‘Children’s spring’ centre
‘Children’s spring’ centre
‘We aim to make kids smile’
‘Children’s spring’ centre has been founded by a group of Syrian activists, established on March, 2013 and located in Duma city. This centre attempts to provide long-term humanitarian care and constant assistance to children who suffer from the negative side-effects of war.
The centre’s operational aim was to make children smile. Therefore, a programme of consecutive sessions of psychological support was offered to children aged between five to twelve years. At the beginning of this programme, the centre has welcomed a number of 600 children separated into eleven groups.
The project was meant to be free- charged and completely independent from any political organization. It was Initially responsible for building the sufficient capacity of some young cadres who have the potential to be psychological experts and to work under pressure. Pre-service training sessions were offered to those who volunteered to be part of the staff. They were supervised by some psychiatrists and social experts in Duma city, supported by the Syrian revolutionary relief centre.
Hanan, one of the founders describes the mechanism on which this project was based and run. She states that this Centre provides a number of sessions, each of which consists of two stages. The first one is considered to be a documentation stage; where every child should have an application form to be filled in. This form includes basic information about the child’ family members and situation. This information is of a great help; it can illuminate the child’s exact problems so that they can be sorted out effectively. For instance, problems related to children fear or panic attacks caused by bombardment or deprivation of social activities can be overcome by some certain activities .Those activities basically aim to reinforce the interactional environment among children. Therefore, a graphic art session might be delivered in which children can express their feelings by painting on each other faces for example.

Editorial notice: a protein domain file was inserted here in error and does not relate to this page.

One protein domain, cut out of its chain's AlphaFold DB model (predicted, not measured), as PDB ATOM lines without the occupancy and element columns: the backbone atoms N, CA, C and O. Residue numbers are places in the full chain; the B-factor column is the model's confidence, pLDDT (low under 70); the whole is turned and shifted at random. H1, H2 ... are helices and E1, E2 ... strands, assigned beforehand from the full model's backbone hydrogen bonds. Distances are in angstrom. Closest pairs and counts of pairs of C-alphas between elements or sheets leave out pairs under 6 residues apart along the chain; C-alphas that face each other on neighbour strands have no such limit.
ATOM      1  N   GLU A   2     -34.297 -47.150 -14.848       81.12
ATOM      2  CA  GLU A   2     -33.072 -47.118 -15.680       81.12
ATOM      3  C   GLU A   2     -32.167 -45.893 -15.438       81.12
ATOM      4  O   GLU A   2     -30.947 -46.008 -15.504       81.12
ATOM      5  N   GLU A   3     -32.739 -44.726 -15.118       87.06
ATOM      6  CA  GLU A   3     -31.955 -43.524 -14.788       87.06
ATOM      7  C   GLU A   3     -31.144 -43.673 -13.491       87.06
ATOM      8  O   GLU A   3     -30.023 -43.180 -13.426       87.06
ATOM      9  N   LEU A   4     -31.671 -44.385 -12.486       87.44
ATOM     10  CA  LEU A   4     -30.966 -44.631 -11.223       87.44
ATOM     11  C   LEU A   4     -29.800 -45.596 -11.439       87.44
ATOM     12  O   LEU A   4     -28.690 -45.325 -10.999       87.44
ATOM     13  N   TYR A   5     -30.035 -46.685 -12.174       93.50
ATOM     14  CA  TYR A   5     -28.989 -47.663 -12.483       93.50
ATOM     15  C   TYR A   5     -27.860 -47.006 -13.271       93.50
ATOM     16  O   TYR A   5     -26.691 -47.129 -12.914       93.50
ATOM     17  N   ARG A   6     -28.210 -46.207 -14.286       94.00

The second stage is more focused on children whose psychological suffer is caused by losing one of family members or being exposed to daily violent actions or images. It is completely supervised by psychiatrists and social experts. Hanan describes one of the cases; it is Nour, who keeps drawing her family members ‘holding each other hands’. She also refuses her father’s death and keeps asking her mom for an alternative father since ‘all kids have their own fathers’.
Hanan says that the centre has special programmes for Nour and many other similar cases.
Feedback on each kid’s statement is given after the completion of the two stages. This feedback generates from comparing each kid’s profile pre and after taking the designed sessions. Thereafter, a full report is offered to illustrate the extent to which each child has psychologically improved.
At the end of the tenth session, the centre organised a supporting seminar for parents. The aim was to discuss the mechanisms that help cope with the psychological repercussions on children in disastrous conditions. The centre also provided a session for children with special needs On April, 2013 in Duma city.
However, there are many difficulties the centre faces. Firstly, the lack of capacity and staffing; there is only a few number of specialists who are supposed to follow up with a huge number of cases. Secondly, children’s lives are in danger due to the daily shelling on Duma city. The last but not the least is the lack of the financial support which fosters the centre’s effective help.
It is worth saying that Duma city has been under siege since nearly a year. It has also been shelled repeatedly since the Free Syrian Army was in control of it.